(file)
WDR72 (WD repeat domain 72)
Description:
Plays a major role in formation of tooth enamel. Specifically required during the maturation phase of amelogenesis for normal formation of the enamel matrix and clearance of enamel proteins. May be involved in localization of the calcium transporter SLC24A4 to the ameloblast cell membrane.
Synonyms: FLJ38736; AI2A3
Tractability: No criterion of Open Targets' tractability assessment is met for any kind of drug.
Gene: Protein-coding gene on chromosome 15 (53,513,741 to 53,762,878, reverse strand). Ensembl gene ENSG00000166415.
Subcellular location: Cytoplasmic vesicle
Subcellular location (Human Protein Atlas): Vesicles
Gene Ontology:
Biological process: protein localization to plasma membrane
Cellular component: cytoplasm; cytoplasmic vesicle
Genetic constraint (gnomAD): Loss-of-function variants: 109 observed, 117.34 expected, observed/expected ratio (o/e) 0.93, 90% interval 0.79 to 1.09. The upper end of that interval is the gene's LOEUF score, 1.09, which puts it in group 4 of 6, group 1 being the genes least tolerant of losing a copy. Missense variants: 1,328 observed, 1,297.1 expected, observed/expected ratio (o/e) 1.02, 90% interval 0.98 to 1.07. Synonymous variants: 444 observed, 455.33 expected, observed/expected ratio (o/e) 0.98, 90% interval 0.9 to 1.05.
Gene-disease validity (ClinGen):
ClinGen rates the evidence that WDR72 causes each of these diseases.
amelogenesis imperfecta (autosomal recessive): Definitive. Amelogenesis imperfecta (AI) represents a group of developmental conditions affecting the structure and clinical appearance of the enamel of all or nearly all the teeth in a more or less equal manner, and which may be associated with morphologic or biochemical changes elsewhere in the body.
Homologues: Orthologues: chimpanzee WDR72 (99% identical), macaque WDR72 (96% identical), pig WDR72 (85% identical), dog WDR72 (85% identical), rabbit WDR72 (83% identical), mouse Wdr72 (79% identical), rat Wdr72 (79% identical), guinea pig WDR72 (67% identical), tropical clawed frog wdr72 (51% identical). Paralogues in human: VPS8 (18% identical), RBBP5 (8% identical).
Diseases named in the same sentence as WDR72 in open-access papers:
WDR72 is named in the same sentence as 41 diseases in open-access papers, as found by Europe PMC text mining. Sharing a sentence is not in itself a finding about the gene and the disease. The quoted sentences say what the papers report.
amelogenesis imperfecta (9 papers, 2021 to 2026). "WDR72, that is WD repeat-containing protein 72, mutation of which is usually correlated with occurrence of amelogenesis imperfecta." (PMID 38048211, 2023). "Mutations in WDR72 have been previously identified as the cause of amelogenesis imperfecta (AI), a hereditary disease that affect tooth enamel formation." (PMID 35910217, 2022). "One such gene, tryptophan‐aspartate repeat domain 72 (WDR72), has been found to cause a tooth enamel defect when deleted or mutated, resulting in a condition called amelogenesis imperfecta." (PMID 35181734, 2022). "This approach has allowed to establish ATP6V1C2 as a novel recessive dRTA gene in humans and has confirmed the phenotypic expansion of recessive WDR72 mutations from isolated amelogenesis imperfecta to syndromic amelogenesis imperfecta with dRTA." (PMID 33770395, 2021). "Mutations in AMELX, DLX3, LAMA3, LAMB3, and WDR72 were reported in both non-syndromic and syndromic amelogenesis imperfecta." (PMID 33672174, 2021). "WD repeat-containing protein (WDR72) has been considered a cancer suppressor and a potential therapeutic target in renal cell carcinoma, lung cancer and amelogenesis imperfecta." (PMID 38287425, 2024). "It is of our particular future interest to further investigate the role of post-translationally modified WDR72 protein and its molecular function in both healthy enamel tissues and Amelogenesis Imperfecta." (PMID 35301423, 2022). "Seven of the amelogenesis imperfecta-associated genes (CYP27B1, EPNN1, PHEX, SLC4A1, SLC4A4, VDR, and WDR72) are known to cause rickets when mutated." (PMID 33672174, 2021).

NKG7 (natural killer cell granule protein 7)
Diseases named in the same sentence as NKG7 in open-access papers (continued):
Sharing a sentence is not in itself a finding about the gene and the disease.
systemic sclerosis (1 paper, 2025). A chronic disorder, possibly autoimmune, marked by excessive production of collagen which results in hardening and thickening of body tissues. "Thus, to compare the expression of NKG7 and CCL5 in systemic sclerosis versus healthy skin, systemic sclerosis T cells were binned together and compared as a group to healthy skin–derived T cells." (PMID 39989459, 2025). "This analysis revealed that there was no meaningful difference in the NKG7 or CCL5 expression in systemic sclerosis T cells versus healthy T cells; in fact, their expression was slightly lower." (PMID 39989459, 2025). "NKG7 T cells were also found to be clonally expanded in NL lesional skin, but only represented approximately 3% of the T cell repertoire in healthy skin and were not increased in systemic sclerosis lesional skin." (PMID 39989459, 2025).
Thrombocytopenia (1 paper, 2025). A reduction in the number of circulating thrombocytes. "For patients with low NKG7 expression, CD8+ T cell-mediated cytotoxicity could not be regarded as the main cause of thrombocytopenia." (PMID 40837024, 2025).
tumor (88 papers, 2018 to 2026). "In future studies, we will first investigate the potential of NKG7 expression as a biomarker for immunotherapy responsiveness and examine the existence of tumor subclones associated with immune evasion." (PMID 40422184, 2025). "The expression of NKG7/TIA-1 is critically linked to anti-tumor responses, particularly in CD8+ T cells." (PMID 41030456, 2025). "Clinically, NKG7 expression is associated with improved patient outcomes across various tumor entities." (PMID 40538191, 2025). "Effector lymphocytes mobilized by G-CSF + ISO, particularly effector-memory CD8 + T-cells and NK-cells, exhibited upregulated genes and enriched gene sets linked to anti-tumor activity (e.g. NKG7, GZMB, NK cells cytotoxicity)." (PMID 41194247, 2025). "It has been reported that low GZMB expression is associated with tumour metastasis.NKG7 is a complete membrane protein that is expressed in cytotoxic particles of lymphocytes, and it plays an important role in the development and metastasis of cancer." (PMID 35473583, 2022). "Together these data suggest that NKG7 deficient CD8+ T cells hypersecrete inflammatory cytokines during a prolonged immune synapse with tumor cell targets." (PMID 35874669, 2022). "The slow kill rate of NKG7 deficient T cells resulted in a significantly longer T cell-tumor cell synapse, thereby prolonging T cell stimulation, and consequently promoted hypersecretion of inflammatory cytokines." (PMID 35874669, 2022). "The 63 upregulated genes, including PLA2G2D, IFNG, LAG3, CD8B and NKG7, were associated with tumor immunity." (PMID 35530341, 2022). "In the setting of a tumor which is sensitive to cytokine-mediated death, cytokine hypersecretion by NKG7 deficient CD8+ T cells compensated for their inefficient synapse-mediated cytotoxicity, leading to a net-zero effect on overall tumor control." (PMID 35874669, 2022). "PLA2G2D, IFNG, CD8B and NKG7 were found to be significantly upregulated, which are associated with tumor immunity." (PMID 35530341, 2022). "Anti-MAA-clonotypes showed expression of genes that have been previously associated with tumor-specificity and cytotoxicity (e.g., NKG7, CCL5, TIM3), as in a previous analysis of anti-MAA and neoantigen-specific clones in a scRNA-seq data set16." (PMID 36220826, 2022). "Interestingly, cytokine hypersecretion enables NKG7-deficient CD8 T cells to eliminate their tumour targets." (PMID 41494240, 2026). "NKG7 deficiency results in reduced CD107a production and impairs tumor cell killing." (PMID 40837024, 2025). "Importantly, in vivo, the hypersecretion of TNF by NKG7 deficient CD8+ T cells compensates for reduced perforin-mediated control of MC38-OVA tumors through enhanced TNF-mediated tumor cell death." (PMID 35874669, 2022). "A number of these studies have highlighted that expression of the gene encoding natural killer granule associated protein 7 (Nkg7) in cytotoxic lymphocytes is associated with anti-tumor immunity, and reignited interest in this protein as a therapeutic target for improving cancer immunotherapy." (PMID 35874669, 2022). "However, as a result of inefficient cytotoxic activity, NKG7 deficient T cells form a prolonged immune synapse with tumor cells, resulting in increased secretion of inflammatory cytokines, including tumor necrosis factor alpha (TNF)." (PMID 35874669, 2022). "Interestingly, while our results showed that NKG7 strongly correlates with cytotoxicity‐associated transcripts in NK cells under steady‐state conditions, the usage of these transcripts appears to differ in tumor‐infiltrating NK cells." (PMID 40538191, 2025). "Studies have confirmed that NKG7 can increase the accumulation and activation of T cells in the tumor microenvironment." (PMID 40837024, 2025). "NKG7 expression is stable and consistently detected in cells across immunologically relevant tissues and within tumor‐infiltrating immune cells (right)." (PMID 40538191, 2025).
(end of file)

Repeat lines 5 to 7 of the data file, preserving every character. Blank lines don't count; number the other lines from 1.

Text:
Tractability: No criterion of Open Targets' tractability assessment is met for any kind of drug.
Gene: Protein-coding gene on chromosome 15 (53,513,741 to 53,762,878, reverse strand). Ensembl gene ENSG00000166415.
Subcellular location: Cytoplasmic vesicle